Archive for the ‘Political’ Category

Political Ads, Robo-Calls, “No Call” Lists, Confidential Information, and Privacy?

Political ads are not a part of any fair or honest debate process.  One of the primary reasons they are not, is that so many of them seem to be lies, half truths, and innuendos.  There are no honest judges present to throw out invalid sources, and no rebuttal of questionable statements allowed unless the person wishing to give rebuttal can come up with the money to pay for it.

Then, it won’t be positioned in any timely manner that might offset the “perception management” strategies (propaganda), but placed according to the governance of the media it is purchased from.  The media is happy to sell the space for these ads, as it is very profitable for them to do so.  It comes down to which dominator-bully can collect the most donations (bribes?), and hire the cleverest political science writers to script their self-inflated lists of accomplishments, and fear-mongering, doesn’t it?

The rhetoric, all being parts of the speech to persuade, prey upon the phobic nature of the masses–most of whom are passive thinkers at best; scientifically illiterate, and not very familiar with their own history.  While what is happening is disgusting, I remain disappointed, but not surprised.  It’s all about money and power, and common decency and ethics have absolutely nothing to do with it.

And while the Supreme court has ruled that any person, groups of persons, or corporations can, in effect, buy the influence of public office without it being considered bribery, we are inundated with mail and phone calls, not just from the campaign offices of the lying politicians themselves, but from every crack-pot organization in the country, even when it is just a local election.  Again, I say it’s all about money and power, and common decency and ethics have absolutely nothing to do with it.

In business, there are laws intending to prevent false advertising and overt actions that would deceive the public. People still break these rules on occasion, but from time to time those who do get held accountable.  And this accountability is not considered by the public to be any infringement on “free speech”, but an intended safeguard against unethical greed and avarice taking unfair control over the lives of what would-be free and independent ordinary citizens.

Yet, we have no such rules in politics that prevent false advertising.  We have no rules in place that have any teeth that would prevent politicians from deceiving the public.  We have allowed politicians to be above the law, so to speak, in almost all measures that we would hold ourselves to in all of our other business affairs.

In the business world, people who dispense favors to venders and suppliers who have provided that officer with gifts or other consideration are often fired, and also viewed in their own business community as unethical, dishonorable, and therefore not trustworthy to handle the affairs or money of businesses, or that of the owners or stockholders of such businesses.  But in governance, it is an acceptable practice?

As a boy, I heard my grandfather say:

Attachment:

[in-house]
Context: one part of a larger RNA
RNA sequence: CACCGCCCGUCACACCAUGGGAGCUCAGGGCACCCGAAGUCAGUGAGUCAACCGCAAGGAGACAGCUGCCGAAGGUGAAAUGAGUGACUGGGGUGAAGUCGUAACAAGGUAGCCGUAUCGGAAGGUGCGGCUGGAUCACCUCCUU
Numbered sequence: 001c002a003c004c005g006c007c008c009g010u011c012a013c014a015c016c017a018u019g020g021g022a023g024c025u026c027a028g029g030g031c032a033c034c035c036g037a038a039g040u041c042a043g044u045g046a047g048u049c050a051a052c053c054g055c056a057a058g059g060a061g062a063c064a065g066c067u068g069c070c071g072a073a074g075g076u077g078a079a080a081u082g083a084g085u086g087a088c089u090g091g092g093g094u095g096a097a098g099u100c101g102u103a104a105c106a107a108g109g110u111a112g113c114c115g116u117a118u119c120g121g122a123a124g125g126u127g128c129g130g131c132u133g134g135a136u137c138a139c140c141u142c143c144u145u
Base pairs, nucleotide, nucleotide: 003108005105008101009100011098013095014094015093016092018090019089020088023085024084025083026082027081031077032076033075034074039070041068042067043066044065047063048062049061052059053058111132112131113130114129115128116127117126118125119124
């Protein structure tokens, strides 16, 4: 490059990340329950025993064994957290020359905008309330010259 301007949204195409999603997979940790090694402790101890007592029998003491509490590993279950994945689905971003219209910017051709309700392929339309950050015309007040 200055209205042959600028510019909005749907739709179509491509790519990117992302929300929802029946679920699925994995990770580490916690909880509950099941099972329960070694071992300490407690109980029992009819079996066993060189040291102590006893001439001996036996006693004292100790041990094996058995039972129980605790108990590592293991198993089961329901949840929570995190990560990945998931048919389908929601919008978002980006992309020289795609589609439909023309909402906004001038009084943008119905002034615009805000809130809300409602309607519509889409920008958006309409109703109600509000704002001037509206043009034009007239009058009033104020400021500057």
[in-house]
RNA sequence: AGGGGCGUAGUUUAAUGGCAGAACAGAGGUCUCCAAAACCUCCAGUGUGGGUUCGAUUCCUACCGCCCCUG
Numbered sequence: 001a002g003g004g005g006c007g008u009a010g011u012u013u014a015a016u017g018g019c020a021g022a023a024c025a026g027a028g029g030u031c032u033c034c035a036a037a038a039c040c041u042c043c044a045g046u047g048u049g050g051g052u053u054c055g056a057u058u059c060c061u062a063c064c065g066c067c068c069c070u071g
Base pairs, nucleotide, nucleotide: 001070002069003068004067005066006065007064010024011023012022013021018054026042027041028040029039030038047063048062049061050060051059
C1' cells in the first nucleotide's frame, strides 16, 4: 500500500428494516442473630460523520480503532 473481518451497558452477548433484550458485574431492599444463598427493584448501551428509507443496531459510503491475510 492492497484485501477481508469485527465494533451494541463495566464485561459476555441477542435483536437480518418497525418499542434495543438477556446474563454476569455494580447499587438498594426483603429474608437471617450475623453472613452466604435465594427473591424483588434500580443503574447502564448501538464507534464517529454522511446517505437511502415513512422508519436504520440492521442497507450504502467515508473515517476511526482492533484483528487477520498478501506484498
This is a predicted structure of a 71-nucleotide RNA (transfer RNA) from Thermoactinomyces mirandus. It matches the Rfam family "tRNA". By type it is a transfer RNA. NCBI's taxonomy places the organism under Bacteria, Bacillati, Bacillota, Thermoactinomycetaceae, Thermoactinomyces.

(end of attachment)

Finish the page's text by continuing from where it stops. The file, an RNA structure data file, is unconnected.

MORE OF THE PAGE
“A half-truth is no truth at all. And the intent of it is to lie.”

The average citizen is warned in courtrooms not to lie.  They are instructed to “…tell the truth, the whole truth, and nothing but the truth.”  And of course, you understand why we have such a rule as that, without having to have ever heard any opinion about it from my grandfather.  Unless the judges and juries can operate on some belief that witnesses are compelled to be truthful, there would be no reason to depend or act upon testimony.

If people lie, or misdirect focus to things that never happened, or reported to have happened differently that what is factual, arguments about equity and consideration would make no sense, and guilt could never be presumed beyond reasonable doubt.  In other words, the system would fail.

What you’d have left would be ruthless gangs struggling for power, and expect those gangs once they get such authority, to render each and every civil right of the individual now protected by the constitution null and void.  Yet we have come to accept this pattern to exist and be “the way things are” in the Congress, the Senate, and in the legislative bodies of all fifty states.

How is it then, that we have come to expect, almost without exception, those who ask that they be allowed to hold the sacred trust of public office to be liars, when we’d send a common citizen to jail for committing perjury?  Why is it that “freedom of speech” be construed to allow misinformation that equals slander, deception, and even the cover-up of criminal behavior when the intent of it is so harmful to the public, when it is not to be allowed in the private sector?  So how is it that perjury, or the equivalent of it, is allowed in politics?

Why should politics enjoy such an immunity, when your local service station is not allowed to lie about the number of gallons their meter says you’re pumping?  Folks, this all goes way beyond differences of opinion, or even differences of interpretation of statutes.  It is by all rational, moral, and any ethical sense, criminal behavior based on bandit decisions.

Further, how is it that we have laws on the books that allow private citizens to put their phone number on a “No Call” list that exempts these political liars, and all of their favor-purchasing friends who wish to call on the politician’s behalf?  Don’t they realize most intelligent people are offended by this practice?  Is that the presumption?  They should only have to worry about offending the smart people?  What does that say about their opinions of the the people they are supposed to represent?  Unfortunately, I suspect that indictment might stand up under rather superficial scrutiny.